Efforts to improve primary care access
As doctors continue to push towards areas other than primary care, gaps are created in the healthcare continuum. Primary care is an essential piece of the puzzle in the healthcare system, and without it people could lose access to receiving the care that they need.
In an effort to meet the growing need in the state of Arizona, the University of Arizona Health Sciences is working to develop a new generation of primary care physicians through the Primary Care Physician Scholarship program. In this program, medical students at the University of Arizona College of Medicine – Tucson, and the University of Arizona College of Medicine – Phoenix, are awarded annual scholarships that will allow future physicians to pursue careers in primary care, without having to worry about repaying medical school debt.
For this program, scholarships are available to students who intend to pursue residency training in family medicine, general internal medicine, geriatric medicine, general pediatrics, psychiatry, obstetrics and gynecology, and general surgery. Recipients of this scholarship are committed to a minimum of two years of service in primary care. In the description of the program, applicants are also encouraged to have a “strong interest in practicing a primary care specialty in a rural or underserved region of Arizona.”
Similarly, the VA Central Iowa Healthcare System is offering a nurse practitioner residency program that offers newly licensed nurse practitioners a 12-month window to master clinical skills, enhance competence, and improve professional confidence. In this program, individual development plans will allow each resident to address specific needs and explore areas of interest. Essentially, it’s designed to bridge the early, nerve-wracking days of working as a nurse practitioner to developing into competent, confident, and independent primary care providers.
In June, CMS announced a value-based primary care model to serve rural and underserved populations that will be launched in Colorado, Massachusetts, Minnesota, New Jersey, New Mexico, New York, North Carolina, and the state of Washington.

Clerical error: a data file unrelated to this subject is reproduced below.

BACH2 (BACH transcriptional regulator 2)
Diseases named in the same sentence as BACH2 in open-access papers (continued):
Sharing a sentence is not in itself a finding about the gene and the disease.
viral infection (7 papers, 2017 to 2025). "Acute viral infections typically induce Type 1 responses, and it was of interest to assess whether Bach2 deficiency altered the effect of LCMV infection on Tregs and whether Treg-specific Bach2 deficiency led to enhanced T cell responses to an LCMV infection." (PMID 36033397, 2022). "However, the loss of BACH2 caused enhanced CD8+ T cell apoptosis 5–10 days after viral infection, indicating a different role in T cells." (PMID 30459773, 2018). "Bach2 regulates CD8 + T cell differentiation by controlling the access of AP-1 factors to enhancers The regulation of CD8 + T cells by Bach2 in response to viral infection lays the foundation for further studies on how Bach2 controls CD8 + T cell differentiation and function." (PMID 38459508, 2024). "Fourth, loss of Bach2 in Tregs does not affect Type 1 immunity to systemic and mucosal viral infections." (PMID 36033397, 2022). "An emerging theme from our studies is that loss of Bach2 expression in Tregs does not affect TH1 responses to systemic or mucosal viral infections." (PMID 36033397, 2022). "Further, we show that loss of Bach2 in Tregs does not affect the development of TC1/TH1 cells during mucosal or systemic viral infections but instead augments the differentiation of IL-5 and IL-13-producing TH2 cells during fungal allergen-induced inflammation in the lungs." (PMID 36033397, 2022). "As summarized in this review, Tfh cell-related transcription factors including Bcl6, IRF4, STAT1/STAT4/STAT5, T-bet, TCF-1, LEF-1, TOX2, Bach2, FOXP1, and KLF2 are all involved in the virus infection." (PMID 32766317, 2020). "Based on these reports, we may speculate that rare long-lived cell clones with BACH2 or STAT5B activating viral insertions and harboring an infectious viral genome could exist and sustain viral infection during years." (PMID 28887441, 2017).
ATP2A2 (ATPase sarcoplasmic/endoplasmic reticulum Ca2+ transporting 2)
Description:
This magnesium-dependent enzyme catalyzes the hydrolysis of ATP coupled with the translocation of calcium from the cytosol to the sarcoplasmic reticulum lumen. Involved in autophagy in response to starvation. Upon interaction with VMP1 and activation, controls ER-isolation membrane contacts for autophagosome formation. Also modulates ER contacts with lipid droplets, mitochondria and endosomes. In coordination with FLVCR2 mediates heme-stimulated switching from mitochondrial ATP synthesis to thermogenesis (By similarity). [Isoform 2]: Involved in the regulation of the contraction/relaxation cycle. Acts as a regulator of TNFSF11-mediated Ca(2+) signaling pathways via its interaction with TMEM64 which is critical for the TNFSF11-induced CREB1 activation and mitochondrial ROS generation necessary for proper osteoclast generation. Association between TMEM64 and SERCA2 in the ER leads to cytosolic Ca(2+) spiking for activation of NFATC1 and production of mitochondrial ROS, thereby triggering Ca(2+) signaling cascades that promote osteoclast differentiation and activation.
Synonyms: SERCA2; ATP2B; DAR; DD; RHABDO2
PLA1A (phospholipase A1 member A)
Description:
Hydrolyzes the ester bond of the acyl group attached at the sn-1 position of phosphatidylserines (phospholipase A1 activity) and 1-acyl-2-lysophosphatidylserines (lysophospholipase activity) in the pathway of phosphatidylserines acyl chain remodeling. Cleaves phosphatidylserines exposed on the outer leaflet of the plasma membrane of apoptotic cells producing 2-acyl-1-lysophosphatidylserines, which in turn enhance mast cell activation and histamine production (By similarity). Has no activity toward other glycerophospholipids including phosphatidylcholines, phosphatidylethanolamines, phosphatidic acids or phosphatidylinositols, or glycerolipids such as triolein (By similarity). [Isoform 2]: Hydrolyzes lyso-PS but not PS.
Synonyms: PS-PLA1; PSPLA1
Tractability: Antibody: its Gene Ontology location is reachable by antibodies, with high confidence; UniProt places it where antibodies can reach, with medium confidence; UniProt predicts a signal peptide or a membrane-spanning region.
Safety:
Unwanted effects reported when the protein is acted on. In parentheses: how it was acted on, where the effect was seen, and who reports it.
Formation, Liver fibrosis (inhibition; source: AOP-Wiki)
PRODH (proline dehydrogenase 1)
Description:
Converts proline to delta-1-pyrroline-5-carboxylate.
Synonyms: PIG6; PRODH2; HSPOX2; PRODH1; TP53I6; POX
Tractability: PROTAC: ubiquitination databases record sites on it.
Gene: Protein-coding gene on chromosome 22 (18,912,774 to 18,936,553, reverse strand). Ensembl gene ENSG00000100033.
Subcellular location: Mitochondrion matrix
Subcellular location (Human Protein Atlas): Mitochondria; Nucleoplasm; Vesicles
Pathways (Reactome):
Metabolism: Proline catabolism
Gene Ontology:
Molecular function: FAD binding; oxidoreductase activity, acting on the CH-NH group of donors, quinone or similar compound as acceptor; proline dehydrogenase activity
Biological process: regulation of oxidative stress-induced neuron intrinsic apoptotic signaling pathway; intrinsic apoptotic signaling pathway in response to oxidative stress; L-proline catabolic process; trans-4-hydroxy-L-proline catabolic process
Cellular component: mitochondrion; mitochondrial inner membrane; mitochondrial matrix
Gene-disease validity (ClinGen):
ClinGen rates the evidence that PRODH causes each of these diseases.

The CMS model includes a three-track approach based on participants’ experience level with alternative payment models, though participants in all three tracks will receive enhanced payments. Track one participants will focus on building the infrastructure needed to support care transformation, while tracks two and three will include advance payments and more opportunities for bonus payments based on participant performance.
In a media release concerning the model, CMS said it will work with participants, which will include federally qualified health centers, Indian Health Service facilities and Tribal clinics, to address needs specific to their communities, including care management for chronic conditions, behavioral health services, and healthcare access for rural residents. The agency is also working with state Medicaid programs in the eight states and plans to involve commercial payers soon.
The NACHC is attempting to address the primary care problem by providing access to affordable healthcare through community health centers. These health centers provide patients with services like primary medical care, dental, behavioral health, access to a pharmacy and other preventative services. In fact, these health centers are the largest primary care network in the country, according to the NACHC.
While efforts are being made to address the challenges facing primary care head on, it’s evident this is a vestige of the American healthcare system that needs a course correction. There are plenty of ways for organizations to continue to carry the torch, and primary care will never go away completely. But the landscape of healthcare is constantly in a state of change, and primary care is in an increasingly vulnerable position as a viable avenue for patient care.